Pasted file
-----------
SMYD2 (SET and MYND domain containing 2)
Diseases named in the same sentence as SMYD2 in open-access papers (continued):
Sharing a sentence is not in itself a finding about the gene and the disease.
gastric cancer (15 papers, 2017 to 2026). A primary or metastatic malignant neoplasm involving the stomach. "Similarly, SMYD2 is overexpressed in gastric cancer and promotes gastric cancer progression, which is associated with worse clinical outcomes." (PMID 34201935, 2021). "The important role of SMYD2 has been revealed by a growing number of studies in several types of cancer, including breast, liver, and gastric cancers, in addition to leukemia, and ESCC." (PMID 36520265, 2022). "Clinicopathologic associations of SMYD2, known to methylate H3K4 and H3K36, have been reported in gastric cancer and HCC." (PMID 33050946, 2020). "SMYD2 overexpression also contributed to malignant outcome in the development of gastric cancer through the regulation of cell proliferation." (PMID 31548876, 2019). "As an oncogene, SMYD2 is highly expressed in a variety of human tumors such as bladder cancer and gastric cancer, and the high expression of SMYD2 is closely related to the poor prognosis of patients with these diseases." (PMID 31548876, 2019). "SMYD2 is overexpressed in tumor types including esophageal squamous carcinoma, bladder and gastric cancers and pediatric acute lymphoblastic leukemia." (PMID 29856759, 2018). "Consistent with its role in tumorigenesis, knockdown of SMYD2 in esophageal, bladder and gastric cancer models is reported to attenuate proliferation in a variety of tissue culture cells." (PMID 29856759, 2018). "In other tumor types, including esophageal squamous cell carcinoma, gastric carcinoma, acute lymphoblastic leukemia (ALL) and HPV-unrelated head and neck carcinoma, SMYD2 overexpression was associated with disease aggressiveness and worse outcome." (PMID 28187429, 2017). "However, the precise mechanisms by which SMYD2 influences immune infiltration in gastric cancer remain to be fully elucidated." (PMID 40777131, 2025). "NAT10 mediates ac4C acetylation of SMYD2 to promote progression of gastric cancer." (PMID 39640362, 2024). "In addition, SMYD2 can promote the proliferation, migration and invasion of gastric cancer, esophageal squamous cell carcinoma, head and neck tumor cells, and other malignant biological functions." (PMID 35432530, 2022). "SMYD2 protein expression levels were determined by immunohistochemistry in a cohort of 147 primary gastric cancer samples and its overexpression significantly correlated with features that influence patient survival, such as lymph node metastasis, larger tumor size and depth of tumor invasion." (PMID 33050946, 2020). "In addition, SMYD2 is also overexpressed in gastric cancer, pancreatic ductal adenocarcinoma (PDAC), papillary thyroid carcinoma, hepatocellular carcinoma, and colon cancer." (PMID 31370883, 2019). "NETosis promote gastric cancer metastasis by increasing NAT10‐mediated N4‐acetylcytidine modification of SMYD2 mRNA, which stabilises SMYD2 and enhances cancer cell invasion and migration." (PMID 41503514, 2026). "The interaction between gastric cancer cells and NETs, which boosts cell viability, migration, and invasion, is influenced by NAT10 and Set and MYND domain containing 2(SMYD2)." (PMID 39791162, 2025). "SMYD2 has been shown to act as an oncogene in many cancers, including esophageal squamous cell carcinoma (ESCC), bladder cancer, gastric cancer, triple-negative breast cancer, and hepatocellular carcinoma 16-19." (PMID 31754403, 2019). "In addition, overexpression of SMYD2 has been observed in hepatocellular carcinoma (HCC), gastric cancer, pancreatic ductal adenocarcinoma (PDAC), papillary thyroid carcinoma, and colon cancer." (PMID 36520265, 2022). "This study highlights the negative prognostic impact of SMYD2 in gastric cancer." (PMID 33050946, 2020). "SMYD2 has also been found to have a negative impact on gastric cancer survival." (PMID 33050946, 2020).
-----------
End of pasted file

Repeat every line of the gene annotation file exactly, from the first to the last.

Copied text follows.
SMYD2 (SET and MYND domain containing 2)
Diseases named in the same sentence as SMYD2 in open-access papers (continued):
Sharing a sentence is not in itself a finding about the gene and the disease.
gastric cancer (15 papers, 2017 to 2026). A primary or metastatic malignant neoplasm involving the stomach. "Similarly, SMYD2 is overexpressed in gastric cancer and promotes gastric cancer progression, which is associated with worse clinical outcomes." (PMID 34201935, 2021). "The important role of SMYD2 has been revealed by a growing number of studies in several types of cancer, including breast, liver, and gastric cancers, in addition to leukemia, and ESCC." (PMID 36520265, 2022). "Clinicopathologic associations of SMYD2, known to methylate H3K4 and H3K36, have been reported in gastric cancer and HCC." (PMID 33050946, 2020). "SMYD2 overexpression also contributed to malignant outcome in the development of gastric cancer through the regulation of cell proliferation." (PMID 31548876, 2019). "As an oncogene, SMYD2 is highly expressed in a variety of human tumors such as bladder cancer and gastric cancer, and the high expression of SMYD2 is closely related to the poor prognosis of patients with these diseases." (PMID 31548876, 2019). "SMYD2 is overexpressed in tumor types including esophageal squamous carcinoma, bladder and gastric cancers and pediatric acute lymphoblastic leukemia." (PMID 29856759, 2018). "Consistent with its role in tumorigenesis, knockdown of SMYD2 in esophageal, bladder and gastric cancer models is reported to attenuate proliferation in a variety of tissue culture cells." (PMID 29856759, 2018). "In other tumor types, including esophageal squamous cell carcinoma, gastric carcinoma, acute lymphoblastic leukemia (ALL) and HPV-unrelated head and neck carcinoma, SMYD2 overexpression was associated with disease aggressiveness and worse outcome." (PMID 28187429, 2017). "However, the precise mechanisms by which SMYD2 influences immune infiltration in gastric cancer remain to be fully elucidated." (PMID 40777131, 2025). "NAT10 mediates ac4C acetylation of SMYD2 to promote progression of gastric cancer." (PMID 39640362, 2024). "In addition, SMYD2 can promote the proliferation, migration and invasion of gastric cancer, esophageal squamous cell carcinoma, head and neck tumor cells, and other malignant biological functions." (PMID 35432530, 2022). "SMYD2 protein expression levels were determined by immunohistochemistry in a cohort of 147 primary gastric cancer samples and its overexpression significantly correlated with features that influence patient survival, such as lymph node metastasis, larger tumor size and depth of tumor invasion." (PMID 33050946, 2020). "In addition, SMYD2 is also overexpressed in gastric cancer, pancreatic ductal adenocarcinoma (PDAC), papillary thyroid carcinoma, hepatocellular carcinoma, and colon cancer." (PMID 31370883, 2019). "NETosis promote gastric cancer metastasis by increasing NAT10‐mediated N4‐acetylcytidine modification of SMYD2 mRNA, which stabilises SMYD2 and enhances cancer cell invasion and migration." (PMID 41503514, 2026). "The interaction between gastric cancer cells and NETs, which boosts cell viability, migration, and invasion, is influenced by NAT10 and Set and MYND domain containing 2(SMYD2)." (PMID 39791162, 2025). "SMYD2 has been shown to act as an oncogene in many cancers, including esophageal squamous cell carcinoma (ESCC), bladder cancer, gastric cancer, triple-negative breast cancer, and hepatocellular carcinoma 16-19." (PMID 31754403, 2019). "In addition, overexpression of SMYD2 has been observed in hepatocellular carcinoma (HCC), gastric cancer, pancreatic ductal adenocarcinoma (PDAC), papillary thyroid carcinoma, and colon cancer." (PMID 36520265, 2022). "This study highlights the negative prognostic impact of SMYD2 in gastric cancer." (PMID 33050946, 2020). "SMYD2 has also been found to have a negative impact on gastric cancer survival." (PMID 33050946, 2020).